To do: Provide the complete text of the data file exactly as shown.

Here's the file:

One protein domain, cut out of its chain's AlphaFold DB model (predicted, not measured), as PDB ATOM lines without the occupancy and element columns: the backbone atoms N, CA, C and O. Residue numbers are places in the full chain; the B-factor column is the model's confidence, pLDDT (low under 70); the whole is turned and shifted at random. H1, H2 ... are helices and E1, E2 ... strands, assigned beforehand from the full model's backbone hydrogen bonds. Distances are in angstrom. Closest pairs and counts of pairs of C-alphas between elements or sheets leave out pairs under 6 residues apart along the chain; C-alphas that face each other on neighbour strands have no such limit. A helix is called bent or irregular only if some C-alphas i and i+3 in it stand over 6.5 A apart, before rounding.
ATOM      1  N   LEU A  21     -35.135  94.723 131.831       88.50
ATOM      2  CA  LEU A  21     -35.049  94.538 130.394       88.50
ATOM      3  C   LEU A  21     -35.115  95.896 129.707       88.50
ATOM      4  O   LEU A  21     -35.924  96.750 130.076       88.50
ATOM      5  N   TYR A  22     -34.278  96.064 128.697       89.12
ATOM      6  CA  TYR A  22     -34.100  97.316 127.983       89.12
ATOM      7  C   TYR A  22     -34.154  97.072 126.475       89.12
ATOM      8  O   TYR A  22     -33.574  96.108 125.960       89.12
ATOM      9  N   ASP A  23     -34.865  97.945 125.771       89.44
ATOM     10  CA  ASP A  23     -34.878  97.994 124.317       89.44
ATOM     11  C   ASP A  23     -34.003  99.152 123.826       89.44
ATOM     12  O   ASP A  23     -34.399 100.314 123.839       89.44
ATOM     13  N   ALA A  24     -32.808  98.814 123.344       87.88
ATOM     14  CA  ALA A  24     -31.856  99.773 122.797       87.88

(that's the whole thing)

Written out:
One protein domain, cut out of its chain's AlphaFold DB model (predicted, not measured), as PDB ATOM lines without the occupancy and element columns: the backbone atoms N, CA, C and O. Residue numbers are places in the full chain; the B-factor column is the model's confidence, pLDDT (low under 70); the whole is turned and shifted at random. H1, H2 ... are helices and E1, E2 ... strands, assigned beforehand from the full model's backbone hydrogen bonds. Distances are in angstrom. Closest pairs and counts of pairs of C-alphas between elements or sheets leave out pairs under 6 residues apart along the chain; C-alphas that face each other on neighbour strands have no such limit. A helix is called bent or irregular only if some C-alphas i and i+3 in it stand over 6.5 A apart, before rounding.
ATOM      1  N   LEU A  21     -35.135  94.723 131.831       88.50
ATOM      2  CA  LEU A  21     -35.049  94.538 130.394       88.50
ATOM      3  C   LEU A  21     -35.115  95.896 129.707       88.50
ATOM      4  O   LEU A  21     -35.924  96.750 130.076       88.50
ATOM      5  N   TYR A  22     -34.278  96.064 128.697       89.12
ATOM      6  CA  TYR A  22     -34.100  97.316 127.983       89.12
ATOM      7  C   TYR A  22     -34.154  97.072 126.475       89.12
ATOM      8  O   TYR A  22     -33.574  96.108 125.960       89.12
ATOM      9  N   ASP A  23     -34.865  97.945 125.771       89.44
ATOM     10  CA  ASP A  23     -34.878  97.994 124.317       89.44
ATOM     11  C   ASP A  23     -34.003  99.152 123.826       89.44
ATOM     12  O   ASP A  23     -34.399 100.314 123.839       89.44
ATOM     13  N   ALA A  24     -32.808  98.814 123.344       87.88
ATOM     14  CA  ALA A  24     -31.856  99.773 122.797       87.88